.- When most people think of romantic love, a third-century skull crowned with flowers probably does not spring to mind — nor the story behind it.
But a visit to an unassuming Byzantine basilica in Rome might change that.
“One of the most important relics that you will find in this basilica is that of St. Valentine,” the church’s rector, Fr. Chihade Abboud, told EWTN News.
Known as the patron saint of couples for his defense of Christian marriage, St. Valentine was martyred by decapitation on Feb. 14. He is also the inspiration behind the modern-day celebration of Valentine’s Day.
And his skull can be venerated in the minor basilica of Santa Maria in Cosmedin near the Circus Maximus in Rome.
Construction started on Santa Maria in Cosmedin in the 8th century, in the center of the Greek community in Rome. The basilica was built on the ruins of an ancient Roman temple.
Today, in its front portico, tourists line up to stick their hand inside the gaping mouth of the marble mask made famous by a scene between Audrey Hepburn and Gregory Peck in the 1953 film “Roman Holiday.”
Looking for a photo op, most tourists are unaware that just a few feet from the “Mouth of Truth” lies the skull of the saint of love.
But St. Valentine’s reputation as a patron of couples was not won easily. Known to have been either a priest or a bishop, he lived during one of the most difficult periods of Christian persecution in the early Church.
According to most accounts, after a time of imprisonment, he was beaten and then beheaded, likely for his defiance of the emperor’s ban on Roman soldiers marrying.
“St. Valentine was an inconvenient saint for them,” Fr. Abboud said, “because he believed that family life gave support to a person.”
“He continued to administer the sacrament of matrimony.”
St. Valentine’s relics were reportedly uncovered during an excavation in Rome in the early 1800s, though it is unclear exactly how his skull came to lie in the Byzantine church where it is found today.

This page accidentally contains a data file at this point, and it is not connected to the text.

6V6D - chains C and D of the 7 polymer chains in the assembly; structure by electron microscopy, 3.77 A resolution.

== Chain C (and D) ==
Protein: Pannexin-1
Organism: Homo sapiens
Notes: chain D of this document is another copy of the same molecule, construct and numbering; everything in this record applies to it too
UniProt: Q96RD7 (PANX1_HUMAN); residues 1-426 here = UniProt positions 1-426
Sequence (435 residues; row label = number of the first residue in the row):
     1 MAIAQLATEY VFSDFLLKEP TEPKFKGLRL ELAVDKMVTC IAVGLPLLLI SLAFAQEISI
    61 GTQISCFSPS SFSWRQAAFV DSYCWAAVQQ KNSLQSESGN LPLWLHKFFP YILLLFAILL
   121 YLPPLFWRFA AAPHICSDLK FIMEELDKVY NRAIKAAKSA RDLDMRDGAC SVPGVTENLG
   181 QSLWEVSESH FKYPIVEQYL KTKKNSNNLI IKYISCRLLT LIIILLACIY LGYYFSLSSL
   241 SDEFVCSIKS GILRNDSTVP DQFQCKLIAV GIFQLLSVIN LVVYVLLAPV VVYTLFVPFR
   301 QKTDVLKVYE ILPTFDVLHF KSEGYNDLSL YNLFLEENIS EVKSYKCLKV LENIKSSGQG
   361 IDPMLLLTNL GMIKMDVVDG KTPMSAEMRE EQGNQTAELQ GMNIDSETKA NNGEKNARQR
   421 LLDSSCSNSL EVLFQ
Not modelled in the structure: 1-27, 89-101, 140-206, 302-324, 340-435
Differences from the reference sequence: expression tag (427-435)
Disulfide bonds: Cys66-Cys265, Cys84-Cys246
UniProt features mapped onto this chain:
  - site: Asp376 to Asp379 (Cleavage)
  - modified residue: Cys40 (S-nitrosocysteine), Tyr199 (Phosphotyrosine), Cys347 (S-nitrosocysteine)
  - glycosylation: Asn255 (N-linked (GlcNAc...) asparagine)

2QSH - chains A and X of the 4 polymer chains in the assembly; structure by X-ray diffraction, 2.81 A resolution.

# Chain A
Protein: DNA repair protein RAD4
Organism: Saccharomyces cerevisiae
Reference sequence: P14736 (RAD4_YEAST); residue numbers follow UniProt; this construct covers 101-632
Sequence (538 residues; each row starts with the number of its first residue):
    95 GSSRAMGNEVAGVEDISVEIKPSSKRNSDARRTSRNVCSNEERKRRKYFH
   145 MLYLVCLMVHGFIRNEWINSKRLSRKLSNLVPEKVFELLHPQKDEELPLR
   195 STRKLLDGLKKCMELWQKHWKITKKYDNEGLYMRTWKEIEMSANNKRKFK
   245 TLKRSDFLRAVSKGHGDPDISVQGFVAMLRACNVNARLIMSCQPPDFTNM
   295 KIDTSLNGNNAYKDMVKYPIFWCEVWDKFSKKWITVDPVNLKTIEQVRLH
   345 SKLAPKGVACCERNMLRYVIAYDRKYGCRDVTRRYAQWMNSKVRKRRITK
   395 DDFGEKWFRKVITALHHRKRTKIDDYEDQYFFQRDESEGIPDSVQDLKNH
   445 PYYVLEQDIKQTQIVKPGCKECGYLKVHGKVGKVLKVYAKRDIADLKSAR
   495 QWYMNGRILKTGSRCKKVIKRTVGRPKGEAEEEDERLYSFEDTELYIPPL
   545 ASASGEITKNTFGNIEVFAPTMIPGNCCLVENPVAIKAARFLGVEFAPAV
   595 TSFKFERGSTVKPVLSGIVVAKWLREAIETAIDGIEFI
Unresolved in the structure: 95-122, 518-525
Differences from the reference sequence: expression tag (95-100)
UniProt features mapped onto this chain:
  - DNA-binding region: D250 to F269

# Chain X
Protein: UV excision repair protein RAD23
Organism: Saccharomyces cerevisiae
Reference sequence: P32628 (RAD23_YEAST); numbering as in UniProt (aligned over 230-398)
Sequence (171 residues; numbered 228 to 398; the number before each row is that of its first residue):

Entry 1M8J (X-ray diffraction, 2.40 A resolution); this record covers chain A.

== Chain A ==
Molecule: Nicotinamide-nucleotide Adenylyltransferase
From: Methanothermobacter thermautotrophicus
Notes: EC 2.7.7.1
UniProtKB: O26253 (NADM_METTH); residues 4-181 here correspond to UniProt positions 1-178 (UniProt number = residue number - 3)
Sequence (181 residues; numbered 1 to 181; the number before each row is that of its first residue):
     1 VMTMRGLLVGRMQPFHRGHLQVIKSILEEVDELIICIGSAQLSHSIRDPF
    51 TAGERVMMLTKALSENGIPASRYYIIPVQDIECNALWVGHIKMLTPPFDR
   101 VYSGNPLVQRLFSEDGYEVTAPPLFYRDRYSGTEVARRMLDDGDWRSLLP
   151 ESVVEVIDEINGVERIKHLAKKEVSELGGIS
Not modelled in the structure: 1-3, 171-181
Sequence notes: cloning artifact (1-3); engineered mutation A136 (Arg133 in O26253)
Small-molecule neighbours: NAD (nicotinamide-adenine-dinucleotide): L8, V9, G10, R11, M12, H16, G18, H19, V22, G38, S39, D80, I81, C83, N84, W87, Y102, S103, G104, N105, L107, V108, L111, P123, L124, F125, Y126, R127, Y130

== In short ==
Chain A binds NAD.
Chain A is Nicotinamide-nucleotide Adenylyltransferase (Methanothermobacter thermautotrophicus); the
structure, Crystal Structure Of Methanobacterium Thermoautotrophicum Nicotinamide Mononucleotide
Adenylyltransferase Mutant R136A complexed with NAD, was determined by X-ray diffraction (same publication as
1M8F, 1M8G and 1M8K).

In 1964, Pope Paul VI gave Santa Maria in Cosmedin to the care of the patriarch of the Melkite Greek Catholic Church, which is part of the Byzantine Rite.
The basilica became the seat of the Melkite Greek Church’s representative to the pope, a role now held by Abboud, who offers the Divine Liturgy for the community every Sunday.
After the Divine Liturgy, said in Italian, Greek, and Arabic, Abboud likes to pray in front of St. Valentine’s relics.
The priest recalled a story about St. Valentine, which says that when the saint was in prison, the guard in charge asked him to pray for the healing of his daughter, who was blind. With Valentine’s prayers, the daughter regained her sight.
“We say that love is blind — no! Love sees and sees well,” Abboud said. “It does not see as we want to see, because when one is attracted to another person he sees something no one else is able to see.”
Abboud asked people to pray for the strengthening of the sacrament of marriage in society.
“We ask [St. Valentine’s] intercession, that we can really live moments of love, of being in love, and to live our faith and the sacraments, and live truly with a deep and strong faith,” he said.
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